Peter—apocalyptic seer: the influence of the apocalypse genre on Matthew’s portrayal of Peter
Markley, John Robert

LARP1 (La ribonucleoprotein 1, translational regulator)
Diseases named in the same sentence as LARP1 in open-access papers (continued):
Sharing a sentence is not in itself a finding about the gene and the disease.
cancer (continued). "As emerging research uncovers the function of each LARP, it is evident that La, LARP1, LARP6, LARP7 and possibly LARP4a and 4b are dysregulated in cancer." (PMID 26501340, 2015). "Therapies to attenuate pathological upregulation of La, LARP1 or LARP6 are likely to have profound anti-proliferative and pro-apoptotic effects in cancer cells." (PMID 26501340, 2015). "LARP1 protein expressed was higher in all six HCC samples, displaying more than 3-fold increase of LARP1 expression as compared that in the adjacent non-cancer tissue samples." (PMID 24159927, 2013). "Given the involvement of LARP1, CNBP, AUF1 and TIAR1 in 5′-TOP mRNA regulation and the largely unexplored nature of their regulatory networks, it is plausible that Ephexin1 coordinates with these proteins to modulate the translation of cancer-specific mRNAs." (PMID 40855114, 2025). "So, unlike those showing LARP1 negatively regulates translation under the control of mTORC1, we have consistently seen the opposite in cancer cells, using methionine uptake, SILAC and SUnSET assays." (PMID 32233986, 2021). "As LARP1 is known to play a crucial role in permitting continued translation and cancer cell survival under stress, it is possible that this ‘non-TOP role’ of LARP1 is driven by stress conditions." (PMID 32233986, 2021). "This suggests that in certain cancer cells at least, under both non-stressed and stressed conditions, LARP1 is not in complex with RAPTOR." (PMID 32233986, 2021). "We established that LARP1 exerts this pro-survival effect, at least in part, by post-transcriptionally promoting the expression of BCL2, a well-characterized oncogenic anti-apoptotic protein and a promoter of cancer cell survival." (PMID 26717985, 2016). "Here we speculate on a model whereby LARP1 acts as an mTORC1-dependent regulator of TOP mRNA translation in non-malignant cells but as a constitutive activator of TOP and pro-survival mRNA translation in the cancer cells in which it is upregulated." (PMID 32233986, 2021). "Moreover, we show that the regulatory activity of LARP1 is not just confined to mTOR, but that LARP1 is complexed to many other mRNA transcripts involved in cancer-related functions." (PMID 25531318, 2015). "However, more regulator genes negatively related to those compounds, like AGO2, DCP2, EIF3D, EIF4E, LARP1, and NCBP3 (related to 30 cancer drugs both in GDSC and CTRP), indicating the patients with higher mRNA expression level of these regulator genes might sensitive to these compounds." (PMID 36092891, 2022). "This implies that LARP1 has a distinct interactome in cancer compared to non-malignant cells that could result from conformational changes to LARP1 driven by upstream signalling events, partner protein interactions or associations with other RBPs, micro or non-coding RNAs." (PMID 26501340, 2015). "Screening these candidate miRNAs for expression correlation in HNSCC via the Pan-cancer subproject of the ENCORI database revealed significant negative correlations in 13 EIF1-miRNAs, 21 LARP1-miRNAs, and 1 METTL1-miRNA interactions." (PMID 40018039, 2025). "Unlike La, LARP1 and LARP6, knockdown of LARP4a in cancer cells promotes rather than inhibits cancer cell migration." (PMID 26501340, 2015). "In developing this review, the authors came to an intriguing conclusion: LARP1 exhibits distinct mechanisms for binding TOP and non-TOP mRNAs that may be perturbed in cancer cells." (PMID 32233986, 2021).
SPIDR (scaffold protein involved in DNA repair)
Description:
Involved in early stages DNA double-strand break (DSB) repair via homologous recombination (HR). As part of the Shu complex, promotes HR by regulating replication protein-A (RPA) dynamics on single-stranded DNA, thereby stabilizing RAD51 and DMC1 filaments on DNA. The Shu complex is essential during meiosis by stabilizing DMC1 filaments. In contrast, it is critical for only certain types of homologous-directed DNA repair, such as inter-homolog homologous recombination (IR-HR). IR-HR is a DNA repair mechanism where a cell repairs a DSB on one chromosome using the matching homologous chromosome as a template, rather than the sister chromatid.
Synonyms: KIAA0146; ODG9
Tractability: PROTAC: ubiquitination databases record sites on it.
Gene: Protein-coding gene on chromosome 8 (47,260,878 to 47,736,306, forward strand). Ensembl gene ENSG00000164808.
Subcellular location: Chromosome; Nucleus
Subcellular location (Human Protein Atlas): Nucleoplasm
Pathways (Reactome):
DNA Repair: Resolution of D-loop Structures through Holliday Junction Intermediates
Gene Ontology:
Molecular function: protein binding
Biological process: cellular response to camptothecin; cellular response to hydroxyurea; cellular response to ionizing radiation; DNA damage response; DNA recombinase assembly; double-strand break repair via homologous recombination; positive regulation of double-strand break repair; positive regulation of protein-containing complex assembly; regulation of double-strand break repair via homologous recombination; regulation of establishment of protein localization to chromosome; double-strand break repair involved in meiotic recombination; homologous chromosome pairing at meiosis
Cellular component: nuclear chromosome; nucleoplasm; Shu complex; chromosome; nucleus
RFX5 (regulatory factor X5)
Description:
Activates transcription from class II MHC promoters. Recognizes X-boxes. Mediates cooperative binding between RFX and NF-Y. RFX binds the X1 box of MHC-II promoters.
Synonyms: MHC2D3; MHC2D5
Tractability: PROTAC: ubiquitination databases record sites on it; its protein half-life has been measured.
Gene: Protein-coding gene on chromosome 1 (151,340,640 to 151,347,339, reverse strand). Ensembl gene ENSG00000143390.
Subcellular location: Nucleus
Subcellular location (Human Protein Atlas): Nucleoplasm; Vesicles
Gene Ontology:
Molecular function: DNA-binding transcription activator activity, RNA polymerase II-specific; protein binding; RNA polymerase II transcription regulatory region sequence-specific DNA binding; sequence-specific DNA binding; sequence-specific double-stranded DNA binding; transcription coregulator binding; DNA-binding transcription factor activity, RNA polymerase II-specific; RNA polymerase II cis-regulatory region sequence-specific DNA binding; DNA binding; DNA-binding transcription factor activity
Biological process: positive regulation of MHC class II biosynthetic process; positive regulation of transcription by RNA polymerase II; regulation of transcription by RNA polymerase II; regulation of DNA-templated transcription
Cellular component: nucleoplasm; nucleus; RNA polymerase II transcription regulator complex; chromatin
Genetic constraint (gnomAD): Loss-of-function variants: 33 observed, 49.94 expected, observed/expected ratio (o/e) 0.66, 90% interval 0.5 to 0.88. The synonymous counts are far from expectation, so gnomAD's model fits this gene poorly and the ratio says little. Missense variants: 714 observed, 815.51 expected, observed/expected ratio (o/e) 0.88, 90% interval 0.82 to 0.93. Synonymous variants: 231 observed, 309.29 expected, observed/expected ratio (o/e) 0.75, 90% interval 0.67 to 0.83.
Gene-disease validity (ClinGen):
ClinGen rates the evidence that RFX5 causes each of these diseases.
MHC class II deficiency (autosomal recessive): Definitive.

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This study fills a gap in previous research concerning the portrayal of Peter in Matthew, especially the research of narrative-critical studies. Although narrative-critical studies generally recognize that Matthew has portrayed Peter and the disciples as recipients of revelation at points, they almost entirely neglect the apocalypses or apocalyptic literature more broadly as a potentially helpful background for this motif, nor does the motif itself figure significantly into their conclusions. Therefore, Part 1 of this study examines fourteen different Jewish and Christian apocalypses in order to determine generic aspects of how the apocalypses portray their seers, and to identify specific textual features that support these generic aspects of a seer’s portrayal. These specific textual features then provide the guiding coordinates for Part 2, which assesses the influence of the generic portrayal of apocalyptic seers on the portrayal of Peter and the disciples in Matthew’s Gospel and main source, Mark’s Gospel. Like the apocalypses, both Evangelists deploy the features of exclusionary statements, narrative isolation, dissemination details, and emphasis of cognitive humanity and emotional-physical humanity to portray Peter and the disciples as the exclusive recipients of revealed mysteries, and as humans who encounter the mysteries of the divine realm. This leads to the conclusion that both Evangelists envisaged Peter and the disciples as apocalyptic seers in some sense. However, Matthew’s redaction of Markan source material, incorporation of Q source material, and his own special material yield a more fully developed, or more explicit, portrayal of Peter and the disciples as apocalyptic seers than his Markan predecessor. The study concludes by focusing directly on Peter’s significance for Matthew and his earliest audience. The research suggests that Peter’s significance was, in part, as principal apocalyptic seer, which requires revision to the predominant scholarly conclusions about Peter in Matthew.